Why do public monuments play such an important role in memory wars?

  • Connor Deegan

Abstract

In this paper I explore the role played by public monuments in the narration of national stories. I examine several monuments that have been built to promote various national narratives, with a particular focus on the South Australian National War Memorial, located in Adelaide, Australia. My analysis reveals that monuments have a dynamic capacity to embody simplified narratives of the past, and to shape collective memory accordingly. I contend that, owing to this capacity, monuments play a significant role in the narration of national stories. I also consider the power of monuments to serve vehicles for the promulgation of dissenting narrative strands. I ultimately argue that the prevalence of such strands reveals that many “memory wars” can never definitively be won—that is, that it is impossible to achieve homogeneity in history.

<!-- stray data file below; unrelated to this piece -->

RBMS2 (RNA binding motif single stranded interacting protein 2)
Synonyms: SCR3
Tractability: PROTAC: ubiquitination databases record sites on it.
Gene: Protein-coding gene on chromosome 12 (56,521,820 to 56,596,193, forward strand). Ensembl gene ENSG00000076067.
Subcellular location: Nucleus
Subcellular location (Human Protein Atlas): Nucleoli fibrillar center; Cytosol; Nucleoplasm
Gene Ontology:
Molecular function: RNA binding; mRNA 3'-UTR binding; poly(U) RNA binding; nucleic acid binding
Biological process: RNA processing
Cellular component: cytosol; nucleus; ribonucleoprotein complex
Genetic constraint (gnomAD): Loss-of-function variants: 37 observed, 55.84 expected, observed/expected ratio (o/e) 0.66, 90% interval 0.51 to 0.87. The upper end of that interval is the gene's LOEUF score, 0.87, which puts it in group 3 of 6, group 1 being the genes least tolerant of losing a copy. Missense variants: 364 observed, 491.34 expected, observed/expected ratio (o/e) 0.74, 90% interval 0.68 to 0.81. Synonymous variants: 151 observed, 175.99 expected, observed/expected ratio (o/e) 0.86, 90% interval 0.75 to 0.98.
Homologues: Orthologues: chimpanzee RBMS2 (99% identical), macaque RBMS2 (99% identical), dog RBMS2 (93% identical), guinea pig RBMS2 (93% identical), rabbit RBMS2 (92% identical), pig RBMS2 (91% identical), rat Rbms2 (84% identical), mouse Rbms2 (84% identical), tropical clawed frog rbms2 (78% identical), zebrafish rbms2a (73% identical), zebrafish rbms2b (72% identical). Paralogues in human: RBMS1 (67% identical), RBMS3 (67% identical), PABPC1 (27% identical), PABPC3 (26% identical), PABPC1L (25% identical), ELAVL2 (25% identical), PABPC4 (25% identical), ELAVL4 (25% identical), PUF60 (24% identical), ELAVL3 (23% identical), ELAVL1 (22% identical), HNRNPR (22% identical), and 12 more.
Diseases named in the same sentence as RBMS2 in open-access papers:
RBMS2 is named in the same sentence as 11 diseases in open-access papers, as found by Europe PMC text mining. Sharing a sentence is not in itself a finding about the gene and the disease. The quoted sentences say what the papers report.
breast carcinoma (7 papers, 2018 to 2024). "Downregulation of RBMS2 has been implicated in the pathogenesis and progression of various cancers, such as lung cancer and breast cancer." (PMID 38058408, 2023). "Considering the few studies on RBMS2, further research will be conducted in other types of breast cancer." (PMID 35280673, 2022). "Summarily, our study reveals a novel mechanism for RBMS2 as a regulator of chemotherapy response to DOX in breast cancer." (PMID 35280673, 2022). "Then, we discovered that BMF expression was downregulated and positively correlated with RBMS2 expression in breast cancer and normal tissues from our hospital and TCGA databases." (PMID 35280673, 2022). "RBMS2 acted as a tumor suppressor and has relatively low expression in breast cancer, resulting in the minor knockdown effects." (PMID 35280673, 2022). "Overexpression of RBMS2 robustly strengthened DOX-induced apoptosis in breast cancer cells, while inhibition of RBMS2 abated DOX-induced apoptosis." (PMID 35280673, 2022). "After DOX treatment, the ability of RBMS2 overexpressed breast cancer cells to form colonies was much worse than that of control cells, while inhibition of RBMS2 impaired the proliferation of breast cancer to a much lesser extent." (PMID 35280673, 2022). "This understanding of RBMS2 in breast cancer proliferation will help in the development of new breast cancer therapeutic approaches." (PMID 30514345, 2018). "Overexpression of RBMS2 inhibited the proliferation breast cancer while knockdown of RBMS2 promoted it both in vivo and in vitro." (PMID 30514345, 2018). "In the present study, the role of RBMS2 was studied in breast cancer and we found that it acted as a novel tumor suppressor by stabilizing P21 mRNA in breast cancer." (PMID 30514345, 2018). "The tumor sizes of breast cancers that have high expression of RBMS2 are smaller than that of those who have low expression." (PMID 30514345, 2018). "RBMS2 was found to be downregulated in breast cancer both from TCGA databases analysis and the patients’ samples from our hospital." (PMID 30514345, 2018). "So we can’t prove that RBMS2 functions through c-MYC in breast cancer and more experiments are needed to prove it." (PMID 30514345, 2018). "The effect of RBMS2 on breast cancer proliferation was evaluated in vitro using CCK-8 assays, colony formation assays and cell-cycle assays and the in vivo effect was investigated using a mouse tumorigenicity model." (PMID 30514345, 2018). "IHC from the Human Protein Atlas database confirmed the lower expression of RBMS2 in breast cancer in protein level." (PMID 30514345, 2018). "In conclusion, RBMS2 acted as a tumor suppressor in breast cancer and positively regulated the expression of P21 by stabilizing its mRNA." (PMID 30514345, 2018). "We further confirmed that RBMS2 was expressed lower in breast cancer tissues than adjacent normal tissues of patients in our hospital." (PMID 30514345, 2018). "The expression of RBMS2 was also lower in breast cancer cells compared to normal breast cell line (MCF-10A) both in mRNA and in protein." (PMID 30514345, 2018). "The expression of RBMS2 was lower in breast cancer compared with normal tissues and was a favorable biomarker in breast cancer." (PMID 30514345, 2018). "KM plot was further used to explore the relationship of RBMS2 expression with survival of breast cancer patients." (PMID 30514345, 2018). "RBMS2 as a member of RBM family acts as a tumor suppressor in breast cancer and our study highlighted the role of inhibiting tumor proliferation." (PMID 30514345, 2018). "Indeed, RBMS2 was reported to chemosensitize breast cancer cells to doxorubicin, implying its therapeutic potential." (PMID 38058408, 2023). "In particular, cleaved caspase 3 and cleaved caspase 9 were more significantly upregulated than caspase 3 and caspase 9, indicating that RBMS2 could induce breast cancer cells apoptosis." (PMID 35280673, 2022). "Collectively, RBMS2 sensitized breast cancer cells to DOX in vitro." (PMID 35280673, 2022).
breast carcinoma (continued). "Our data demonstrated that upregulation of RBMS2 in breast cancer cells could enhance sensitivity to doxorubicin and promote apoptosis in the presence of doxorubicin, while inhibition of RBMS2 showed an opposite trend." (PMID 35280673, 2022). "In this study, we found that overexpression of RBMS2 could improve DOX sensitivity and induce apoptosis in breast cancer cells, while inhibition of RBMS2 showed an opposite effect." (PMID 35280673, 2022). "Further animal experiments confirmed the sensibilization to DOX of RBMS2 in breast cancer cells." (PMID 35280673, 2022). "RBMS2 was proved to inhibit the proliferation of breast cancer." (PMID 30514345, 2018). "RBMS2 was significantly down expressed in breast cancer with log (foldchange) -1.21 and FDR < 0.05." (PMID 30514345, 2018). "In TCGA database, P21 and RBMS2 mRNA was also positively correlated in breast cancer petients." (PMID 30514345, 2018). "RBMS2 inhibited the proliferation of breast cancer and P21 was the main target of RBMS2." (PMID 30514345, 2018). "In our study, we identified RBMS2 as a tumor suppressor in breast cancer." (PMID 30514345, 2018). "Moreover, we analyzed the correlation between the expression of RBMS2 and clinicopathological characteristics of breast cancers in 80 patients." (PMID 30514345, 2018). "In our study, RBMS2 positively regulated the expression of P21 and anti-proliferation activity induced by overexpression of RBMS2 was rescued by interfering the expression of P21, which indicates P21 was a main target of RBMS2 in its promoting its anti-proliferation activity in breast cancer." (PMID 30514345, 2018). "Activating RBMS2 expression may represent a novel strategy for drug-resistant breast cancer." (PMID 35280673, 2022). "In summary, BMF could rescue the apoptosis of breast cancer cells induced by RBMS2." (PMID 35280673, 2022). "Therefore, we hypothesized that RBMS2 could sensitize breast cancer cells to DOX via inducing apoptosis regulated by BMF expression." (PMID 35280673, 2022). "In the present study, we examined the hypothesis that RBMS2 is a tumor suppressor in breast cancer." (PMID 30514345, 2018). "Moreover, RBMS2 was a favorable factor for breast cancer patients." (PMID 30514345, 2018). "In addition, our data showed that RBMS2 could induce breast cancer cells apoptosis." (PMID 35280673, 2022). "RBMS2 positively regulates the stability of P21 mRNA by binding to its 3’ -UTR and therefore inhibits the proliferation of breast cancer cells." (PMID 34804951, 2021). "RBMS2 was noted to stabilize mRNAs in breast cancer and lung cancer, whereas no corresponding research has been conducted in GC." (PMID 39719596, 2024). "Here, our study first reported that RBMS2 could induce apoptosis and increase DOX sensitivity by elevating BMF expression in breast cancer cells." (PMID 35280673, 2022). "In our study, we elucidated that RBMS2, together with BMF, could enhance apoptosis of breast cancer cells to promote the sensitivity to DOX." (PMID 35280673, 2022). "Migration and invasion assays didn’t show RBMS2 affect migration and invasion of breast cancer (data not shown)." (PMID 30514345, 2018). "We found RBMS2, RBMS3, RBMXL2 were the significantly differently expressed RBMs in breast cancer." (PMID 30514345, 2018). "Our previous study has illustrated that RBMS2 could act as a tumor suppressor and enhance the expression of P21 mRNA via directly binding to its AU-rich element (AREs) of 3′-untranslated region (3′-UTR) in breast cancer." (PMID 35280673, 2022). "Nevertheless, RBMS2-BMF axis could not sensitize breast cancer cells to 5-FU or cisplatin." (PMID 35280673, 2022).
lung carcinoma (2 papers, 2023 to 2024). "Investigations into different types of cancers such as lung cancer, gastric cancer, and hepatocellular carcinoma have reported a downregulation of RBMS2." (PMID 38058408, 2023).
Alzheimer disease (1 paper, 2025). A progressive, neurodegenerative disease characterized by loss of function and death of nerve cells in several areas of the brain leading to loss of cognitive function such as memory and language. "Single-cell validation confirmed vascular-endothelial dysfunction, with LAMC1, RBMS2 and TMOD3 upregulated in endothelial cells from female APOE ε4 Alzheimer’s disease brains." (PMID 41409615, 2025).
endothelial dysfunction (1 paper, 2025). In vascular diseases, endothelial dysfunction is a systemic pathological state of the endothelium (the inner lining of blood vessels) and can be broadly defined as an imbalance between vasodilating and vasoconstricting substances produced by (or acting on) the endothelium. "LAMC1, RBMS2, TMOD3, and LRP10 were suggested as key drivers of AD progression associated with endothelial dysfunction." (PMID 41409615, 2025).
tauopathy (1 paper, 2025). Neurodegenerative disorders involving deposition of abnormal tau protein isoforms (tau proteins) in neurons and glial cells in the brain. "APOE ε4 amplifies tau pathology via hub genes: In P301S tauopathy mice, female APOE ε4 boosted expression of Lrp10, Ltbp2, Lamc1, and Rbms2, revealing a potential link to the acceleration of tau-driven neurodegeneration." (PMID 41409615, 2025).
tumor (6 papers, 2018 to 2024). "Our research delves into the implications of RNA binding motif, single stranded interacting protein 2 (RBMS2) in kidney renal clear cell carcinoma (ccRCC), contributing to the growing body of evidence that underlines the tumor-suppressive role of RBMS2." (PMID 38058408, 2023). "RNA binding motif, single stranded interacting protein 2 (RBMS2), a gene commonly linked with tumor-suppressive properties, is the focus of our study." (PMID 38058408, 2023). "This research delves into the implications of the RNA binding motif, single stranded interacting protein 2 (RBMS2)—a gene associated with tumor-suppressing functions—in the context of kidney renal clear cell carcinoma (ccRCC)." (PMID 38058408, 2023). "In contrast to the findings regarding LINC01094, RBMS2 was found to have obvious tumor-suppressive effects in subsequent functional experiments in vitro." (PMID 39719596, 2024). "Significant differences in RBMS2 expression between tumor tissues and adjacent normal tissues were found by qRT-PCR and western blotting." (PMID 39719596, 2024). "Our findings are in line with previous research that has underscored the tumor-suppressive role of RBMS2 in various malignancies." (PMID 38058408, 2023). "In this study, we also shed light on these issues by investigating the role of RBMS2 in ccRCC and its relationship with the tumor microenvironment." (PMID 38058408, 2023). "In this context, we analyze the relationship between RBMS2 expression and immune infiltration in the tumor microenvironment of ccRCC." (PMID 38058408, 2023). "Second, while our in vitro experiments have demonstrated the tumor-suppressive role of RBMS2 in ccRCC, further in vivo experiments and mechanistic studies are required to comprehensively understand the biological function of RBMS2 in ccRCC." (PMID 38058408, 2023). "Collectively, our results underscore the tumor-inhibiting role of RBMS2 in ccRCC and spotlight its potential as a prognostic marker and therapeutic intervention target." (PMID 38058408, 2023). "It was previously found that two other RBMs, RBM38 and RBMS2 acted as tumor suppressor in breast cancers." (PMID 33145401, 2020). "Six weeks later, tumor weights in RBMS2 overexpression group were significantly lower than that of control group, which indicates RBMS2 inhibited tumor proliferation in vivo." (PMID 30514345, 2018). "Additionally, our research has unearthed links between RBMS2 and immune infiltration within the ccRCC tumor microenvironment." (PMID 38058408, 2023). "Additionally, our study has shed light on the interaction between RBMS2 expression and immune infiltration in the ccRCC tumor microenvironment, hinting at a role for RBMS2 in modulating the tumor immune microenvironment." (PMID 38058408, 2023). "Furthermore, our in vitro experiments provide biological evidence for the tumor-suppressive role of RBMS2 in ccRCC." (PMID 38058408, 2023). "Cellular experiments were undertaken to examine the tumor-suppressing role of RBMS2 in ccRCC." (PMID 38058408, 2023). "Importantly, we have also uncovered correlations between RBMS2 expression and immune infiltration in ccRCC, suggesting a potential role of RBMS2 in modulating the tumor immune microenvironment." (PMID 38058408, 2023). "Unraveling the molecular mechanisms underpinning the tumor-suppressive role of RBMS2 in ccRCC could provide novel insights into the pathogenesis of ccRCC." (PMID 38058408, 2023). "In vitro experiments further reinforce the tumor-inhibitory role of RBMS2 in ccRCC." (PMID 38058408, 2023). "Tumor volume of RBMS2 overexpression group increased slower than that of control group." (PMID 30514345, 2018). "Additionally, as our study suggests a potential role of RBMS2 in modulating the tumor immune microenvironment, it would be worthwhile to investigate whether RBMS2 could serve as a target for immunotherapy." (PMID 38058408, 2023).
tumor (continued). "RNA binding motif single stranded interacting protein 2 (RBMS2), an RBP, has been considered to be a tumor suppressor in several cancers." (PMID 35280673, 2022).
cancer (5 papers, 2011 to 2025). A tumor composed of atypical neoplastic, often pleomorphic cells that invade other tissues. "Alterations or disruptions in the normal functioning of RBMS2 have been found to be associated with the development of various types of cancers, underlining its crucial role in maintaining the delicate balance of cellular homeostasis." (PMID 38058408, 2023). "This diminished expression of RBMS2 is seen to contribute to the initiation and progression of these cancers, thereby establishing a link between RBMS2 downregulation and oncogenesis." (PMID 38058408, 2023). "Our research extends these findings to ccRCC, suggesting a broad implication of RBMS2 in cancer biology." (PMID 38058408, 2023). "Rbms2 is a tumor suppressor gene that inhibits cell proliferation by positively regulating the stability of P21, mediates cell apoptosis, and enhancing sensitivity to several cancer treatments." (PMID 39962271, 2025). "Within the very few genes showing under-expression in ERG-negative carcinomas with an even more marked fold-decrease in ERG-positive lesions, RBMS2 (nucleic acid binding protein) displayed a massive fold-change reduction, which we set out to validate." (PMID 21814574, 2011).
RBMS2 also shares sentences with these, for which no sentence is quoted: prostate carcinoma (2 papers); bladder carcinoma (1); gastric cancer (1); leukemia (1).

Published
2018-01-11
How to Cite
Deegan, C. (2018). Why do public monuments play such an important role in memory wars?. Constellations, 9(1), 20-33. Retrieved from https://journals.library.ualberta.ca/constellations/index.php/constellations/article/view/29343